Place:Little Staughton, Bedfordshire, England

NameLittle Staughton
Alt namesGreen Endsource: hamlet in parish
West Endsource: hamlet in parish
Wickeysource: hamlet in parish
TypeParish (ancient), Civil parish
Coordinates52.254°N 0.379°W
Located inBedfordshire, England
See alsoStodden Hundred, Bedfordshire, Englandhundred in which it was located
Eaton Socon Rural, Bedfordshire, Englandrural district in which it was located 1894-1934
Bedford Rural, Bedfordshire, Englandrural district in which it was located 1934-1974
Bedford District, Bedfordshire, Englandnon-metropolitan district covering the area since 1974
source: Family History Library Catalog

the text in this section is based on an article in Wikipedia

Little Staughton is a small village and civil parish located in the north of the county of Bedfordshire, England. The parish is part of the Stodden Hundred (which also comprised Bolnhurst, Clapham, Dean and Shelton, Keysoe, Knotting, Melchbourne, Milton Ernest, Oakley, Pertenhall and Swineshead, Riseley, Shelton, Tilbrook and Yelden).

Little Staughton parish church, All Saints, is set apart from the present village – the previous village having been abandoned following an outbreak of the Bubonic plague. The parish of Great Staughton is across the county border in Huntingdonshire. In the 2011 UK census, Little Staughton had a population of 440. It includes the hamlets of Green End, West End and Wickey.

During World War II it was the home of RAF 109 Squadron (Mosquito bombers) and RAF 582 Squadron (Lancaster bombers).

end of Wikipedia contribution

Little Staughton was originally an ancient parish in the Stodden Hundred of Bedfordshire, England. It was an ancient parish with no subsidiary chapelries or townships.

It was made a civil parish in 1866 and in 1894 it became part of the Eaton Socon Rural District. In 1934 the Eaton Socon Rural District was abolished and its parishes were transferred to the Bedford Rural District. Since 1974 it has been in the non-metropolitan Borough of Bedford.

Research tips

  • The website British History Online provides three chapters of the Victoria County History Series on Bedfordshire. The first covers the religious houses of the county; the second and third provides articles on the parishes of the county. The parishes are arranged within their "hundreds".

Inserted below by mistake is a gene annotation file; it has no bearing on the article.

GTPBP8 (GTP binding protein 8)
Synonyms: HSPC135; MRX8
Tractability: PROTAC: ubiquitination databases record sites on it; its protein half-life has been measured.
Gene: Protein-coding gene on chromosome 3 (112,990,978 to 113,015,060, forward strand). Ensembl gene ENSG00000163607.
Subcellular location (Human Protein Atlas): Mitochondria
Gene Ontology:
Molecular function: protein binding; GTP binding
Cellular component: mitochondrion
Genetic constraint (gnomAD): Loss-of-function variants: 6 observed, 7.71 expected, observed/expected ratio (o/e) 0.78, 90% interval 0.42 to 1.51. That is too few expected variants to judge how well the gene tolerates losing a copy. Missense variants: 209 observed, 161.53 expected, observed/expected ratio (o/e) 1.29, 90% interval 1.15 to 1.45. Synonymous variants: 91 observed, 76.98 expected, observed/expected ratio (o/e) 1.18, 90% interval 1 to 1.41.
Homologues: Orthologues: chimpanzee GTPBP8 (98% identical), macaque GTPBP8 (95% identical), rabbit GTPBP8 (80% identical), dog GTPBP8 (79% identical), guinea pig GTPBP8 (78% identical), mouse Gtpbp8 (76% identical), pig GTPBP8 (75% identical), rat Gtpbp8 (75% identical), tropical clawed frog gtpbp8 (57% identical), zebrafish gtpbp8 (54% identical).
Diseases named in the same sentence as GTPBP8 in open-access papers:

• GENUKI main page for Bedfordshire which provides information on various topics covering the whole of the county, and also a link to a list of parishes. Under each parish there is a list of the settlements within it and brief description of each. This is a list of pre-1834 ancient or ecclesiastical parishes but there are suggestions as to how to find parishes set up since then. GENUKI provides references to other organizations who hold genealogical information for the local area. There is no guarantee that the website has been kept up to date and therefore the reader should check additional sources if possible.
  • Bedfordshire family history societies are listed in GENUKI.
  • The FamilyTree Wiki has a series of pages similar to those provided by GENUKI which may have been prepared at a later date and from more recent data. The wiki has a link to English Jurisdictions 1851. There is a list of all the parishes in existence at that date with maps indicating their boundaries. The website is very useful for finding the ecclesiastical individual parishes within large cities and towns.
  • A Vision of Britain through Time, Bedfordshire, section "Units and Statistics" leads to analyses of population and organization of the county from about 1800 through 1974. There are pages available for all civil parishes, municipal boroughs and other administrative divisions. Descriptions provided are usually based on a gazetteer of 1870-72 which often provides brief notes on the economic basis of the settlement and significant occurences through its history.
  • These two maps indicate the boundaries between parishes, etc., but for a more detailed view of a specific area try a map from this selection. The oldest series are very clear at the third magnification offered. Comparing the map details with the GENUKI details for the same area is well worthwhile.
This page uses content from the English Wikipedia. The original content was at Little Staughton. The list of authors can be seen in the page history. As with WeRelate, the content of Wikipedia is available under the Creative Commons Attribution/Share-Alike License.